How many times have I, as a student, heard the phrase "there is no such thing as a stupid question" from a professor begging for student participation in class? Answer: too many. Students can have different reasons for asking a question or remaining silent. Some "stupid" questions from students reflect a genuine desire to learn a confusing concept, but others indeed reflect lack of effort or even chronic laziness.
On a broader level, what students say in class directly reflects their effort invested in learning the class material. Here are five things I've heard other students say that I think reflect badly on their academic habits and assumptions. Each phrase is paired with a strategy for finding a replacement.
1. Instead of saying "Maybe I'm wrong, but...", humbly speak with confidence.
If you think something is worth presenting to your professor and classmates, you should be willing to persuade them that what you are saying has merit. Don't undermine yourself; if your personal research says something is a fact, state it as a fact and cite your source. Expressing your views as a student is a valuable part of class discussion, and professors like to see student participation. However, if you (and your source) are incorrect or incomplete, be willing to be corrected or challenged. If you are unsure about the truth of your statement, change the statement to a question. It is always a good idea to ask questions that show your familiarity with an concept in the material and how that concept interacts with other concepts.
Example: Instead of “Maybe I’m wrong, but global warming is true,” try “Some research I saw said the earth was warming between 1970 and 2000. Has anybody else seen the same research?”
2. When saying "I think it's interesting that...", say why.
When a professor opens the floor for discussion on an assigned text, describing something in the text as "interesting" and stopping there actually says nothing substantial about the topic other than the fact that the student has not yet thought enough about the topic to form an opinion. Again, it is the stopping after that sentence that shows lack of preparation, not necessarily the phrase itself. This phrase can be useful if it is the only way a student can introduce a thought that is indeed substantial. In general, to be “good,” a comment must show awareness of deeper significance. For example, when reacting to a text, comparing different ideas in the text is a good strategy.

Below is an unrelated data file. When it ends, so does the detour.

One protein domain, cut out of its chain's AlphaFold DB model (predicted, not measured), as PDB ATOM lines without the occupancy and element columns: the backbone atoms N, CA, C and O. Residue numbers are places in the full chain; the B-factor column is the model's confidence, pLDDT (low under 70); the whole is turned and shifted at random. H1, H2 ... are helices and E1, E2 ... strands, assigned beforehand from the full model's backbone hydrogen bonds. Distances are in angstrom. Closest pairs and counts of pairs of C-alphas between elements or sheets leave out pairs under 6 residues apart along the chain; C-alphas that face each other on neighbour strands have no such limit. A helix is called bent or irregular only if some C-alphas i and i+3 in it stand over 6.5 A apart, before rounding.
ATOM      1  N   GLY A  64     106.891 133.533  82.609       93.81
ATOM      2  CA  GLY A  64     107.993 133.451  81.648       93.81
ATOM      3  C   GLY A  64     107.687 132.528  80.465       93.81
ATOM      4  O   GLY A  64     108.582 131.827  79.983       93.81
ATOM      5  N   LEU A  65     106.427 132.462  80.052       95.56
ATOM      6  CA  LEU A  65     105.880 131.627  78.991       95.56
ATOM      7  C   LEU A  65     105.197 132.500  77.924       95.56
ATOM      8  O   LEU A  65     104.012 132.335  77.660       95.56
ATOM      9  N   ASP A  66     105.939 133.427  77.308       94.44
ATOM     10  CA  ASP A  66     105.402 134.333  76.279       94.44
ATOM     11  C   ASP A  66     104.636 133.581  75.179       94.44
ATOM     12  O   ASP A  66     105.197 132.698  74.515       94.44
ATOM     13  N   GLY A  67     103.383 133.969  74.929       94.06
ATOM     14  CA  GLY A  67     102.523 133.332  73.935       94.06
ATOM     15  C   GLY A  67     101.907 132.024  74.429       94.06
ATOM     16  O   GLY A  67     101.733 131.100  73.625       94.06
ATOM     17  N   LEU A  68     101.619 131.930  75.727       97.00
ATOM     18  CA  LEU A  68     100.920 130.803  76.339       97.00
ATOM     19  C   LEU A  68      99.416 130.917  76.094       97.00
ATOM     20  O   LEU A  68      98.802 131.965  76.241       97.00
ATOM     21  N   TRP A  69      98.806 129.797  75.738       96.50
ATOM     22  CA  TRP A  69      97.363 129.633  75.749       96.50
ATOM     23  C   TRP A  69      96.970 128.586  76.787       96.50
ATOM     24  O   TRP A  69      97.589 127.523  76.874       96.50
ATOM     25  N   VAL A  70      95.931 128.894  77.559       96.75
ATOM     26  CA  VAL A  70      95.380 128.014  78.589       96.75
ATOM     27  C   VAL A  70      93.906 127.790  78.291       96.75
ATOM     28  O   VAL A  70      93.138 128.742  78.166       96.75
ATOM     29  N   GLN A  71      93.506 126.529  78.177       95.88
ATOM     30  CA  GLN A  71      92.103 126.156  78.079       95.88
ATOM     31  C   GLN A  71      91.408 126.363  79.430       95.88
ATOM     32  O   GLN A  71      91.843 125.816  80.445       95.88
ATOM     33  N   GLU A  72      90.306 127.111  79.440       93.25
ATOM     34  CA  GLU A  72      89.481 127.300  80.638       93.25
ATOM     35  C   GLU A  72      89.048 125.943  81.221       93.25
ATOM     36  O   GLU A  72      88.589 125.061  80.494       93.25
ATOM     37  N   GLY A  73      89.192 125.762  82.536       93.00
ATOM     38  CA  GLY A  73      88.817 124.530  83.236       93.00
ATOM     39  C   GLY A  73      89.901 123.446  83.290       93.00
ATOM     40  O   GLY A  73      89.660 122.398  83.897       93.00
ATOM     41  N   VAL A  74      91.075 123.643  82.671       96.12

Example: Instead of “I think it’s interesting that Martin Luther King Jr. wrote this letter from his jail cell,” try “I think it’s interesting that Martin Luther King Jr. wrote this letter from jail because that means he had to draw upon the other thinkers and arguments he uses from memory, not from looking at their works. He was very well educated!” (An even better contribution might be “How does King’s perspective on racism compare with what we read about racism in Gandhi’s writings?”)
3. Instead of saying "You're wrong", focus on ideas.
If a student is in a class discussion about a reading assignment, the point of the discussion is just that: to come to a consensus about what the reading material says and why. If the discussion moves to how the reading assignment relates to personal views, being fair to all views requires that discussion be held in a civil way. This means that a person should never be labeled "wrong": their views may not agree with the text, but the student must be separated from the student's views. It is the statement that can be incorrect, not the person, so comment on statements, not people.
Example: Instead of “You’re wrong,” try “Help me understand where you see that in the text.”
4. Instead of asking "Will this be on the test?", take initiative.
Don’t even consider saying this. Asking this question indicates to your professor that you care less about the material and more about your grade. The answer to this question may be important for your grade, but are you taking the class just for the grade? Education's primary purpose is not the granting of a grade but the increase of knowledge. (Yes, grades are super important, but they are a secondary purpose.) Humble yourself and see class material from the professor's point of view: "If I took the time to plan to teach it, the least students can do is try to appreciate it." Then it’s your job to determine what material is ultimately the most important for your own learning and for the test. You can ask the professor for studying advice, but make sure you clarify that you are willing to put in all the effort necessary to succeed.
Example: Instead of “Should we study today’s notes for the test?”, try “How do the most successful students prepare for your exams?”
5. Instead of asking "When will we use this?", find value.
This question similarly shows a lack of respect for the teaching profession and also shows the inexperience of the student. The professor is the expert and has a more complete picture of how knowledge from various fields works together to advance education. Even if the information is not needed for the class, it may prove useful to know later. While you are in college, it is your responsibility to pursue learning even if you may not see the full benefit until much later. In fact, studying theory-based fields like the humanities may guarantee that you won’t see their full benefit while you are still in college. However, don’t let yourself work from low motivation. The more you value a class initially, the more you will be motivated to complete its assignments. (In my experience, this also works the opposite way: your motivation for learning in a class will help determine the value you give the class’s material later on.) To value your classes more, look for ways the concepts you are learning apply to the issues you care about.
Example: Instead of “When will we need philosophy after college?”, try “How have you seen the benefit of studying philosophical concepts in your own life?”